Rowe has extensive experience working on issues related to FNS programs. Her leadership has included roles as human resources administrator in New Haven, Connecticut and social services commissioner for the State of Connecticut and the District of Columbia. In addition, she served as executive vice president and chief operating officer for the National Urban League. In private industry, Rowe served as senior vice president and managing director for the Children and Family Services division for Affiliated Computer Service (ACS), formerly Lockheed Martin IMS. Additionally, Rowe was appointed senior vice president for Public Affairs where she managed the corporation's government relations, philanthropy and community relation programs.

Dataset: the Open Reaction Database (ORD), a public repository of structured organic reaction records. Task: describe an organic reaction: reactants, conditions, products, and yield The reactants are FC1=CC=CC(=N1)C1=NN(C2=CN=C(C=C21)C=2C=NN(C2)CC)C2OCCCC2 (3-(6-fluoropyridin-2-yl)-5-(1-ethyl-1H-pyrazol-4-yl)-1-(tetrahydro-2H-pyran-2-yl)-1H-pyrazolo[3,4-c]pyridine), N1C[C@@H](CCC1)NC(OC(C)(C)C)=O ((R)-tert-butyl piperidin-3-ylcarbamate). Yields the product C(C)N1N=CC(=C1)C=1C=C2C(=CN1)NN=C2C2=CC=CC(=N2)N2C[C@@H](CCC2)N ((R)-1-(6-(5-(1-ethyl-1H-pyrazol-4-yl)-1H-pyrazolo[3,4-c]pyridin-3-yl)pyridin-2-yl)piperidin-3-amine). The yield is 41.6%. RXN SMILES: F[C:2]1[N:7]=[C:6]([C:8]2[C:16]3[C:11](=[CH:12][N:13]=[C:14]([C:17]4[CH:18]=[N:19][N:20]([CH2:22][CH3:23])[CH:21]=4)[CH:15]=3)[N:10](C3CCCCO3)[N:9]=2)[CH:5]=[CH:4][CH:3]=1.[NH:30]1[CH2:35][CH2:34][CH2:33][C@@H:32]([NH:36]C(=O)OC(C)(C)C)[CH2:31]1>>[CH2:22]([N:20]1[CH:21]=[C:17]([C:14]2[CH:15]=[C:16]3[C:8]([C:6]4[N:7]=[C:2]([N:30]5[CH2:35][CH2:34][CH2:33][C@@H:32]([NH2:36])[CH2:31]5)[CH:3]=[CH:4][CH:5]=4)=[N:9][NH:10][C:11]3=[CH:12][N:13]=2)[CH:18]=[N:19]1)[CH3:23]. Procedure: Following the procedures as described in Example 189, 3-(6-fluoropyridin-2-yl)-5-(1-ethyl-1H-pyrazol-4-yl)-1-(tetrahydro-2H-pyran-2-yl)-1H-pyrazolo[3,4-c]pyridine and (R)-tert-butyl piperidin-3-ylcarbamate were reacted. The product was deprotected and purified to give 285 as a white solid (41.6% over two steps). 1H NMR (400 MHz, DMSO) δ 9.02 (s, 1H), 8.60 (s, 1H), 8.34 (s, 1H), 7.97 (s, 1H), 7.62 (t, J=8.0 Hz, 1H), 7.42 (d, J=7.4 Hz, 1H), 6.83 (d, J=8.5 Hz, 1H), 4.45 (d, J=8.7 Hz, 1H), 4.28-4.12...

Rowe is a graduate of Federal City College and was a fellow at the John F. Kennedy School of Government Institute of Politics at Harvard University.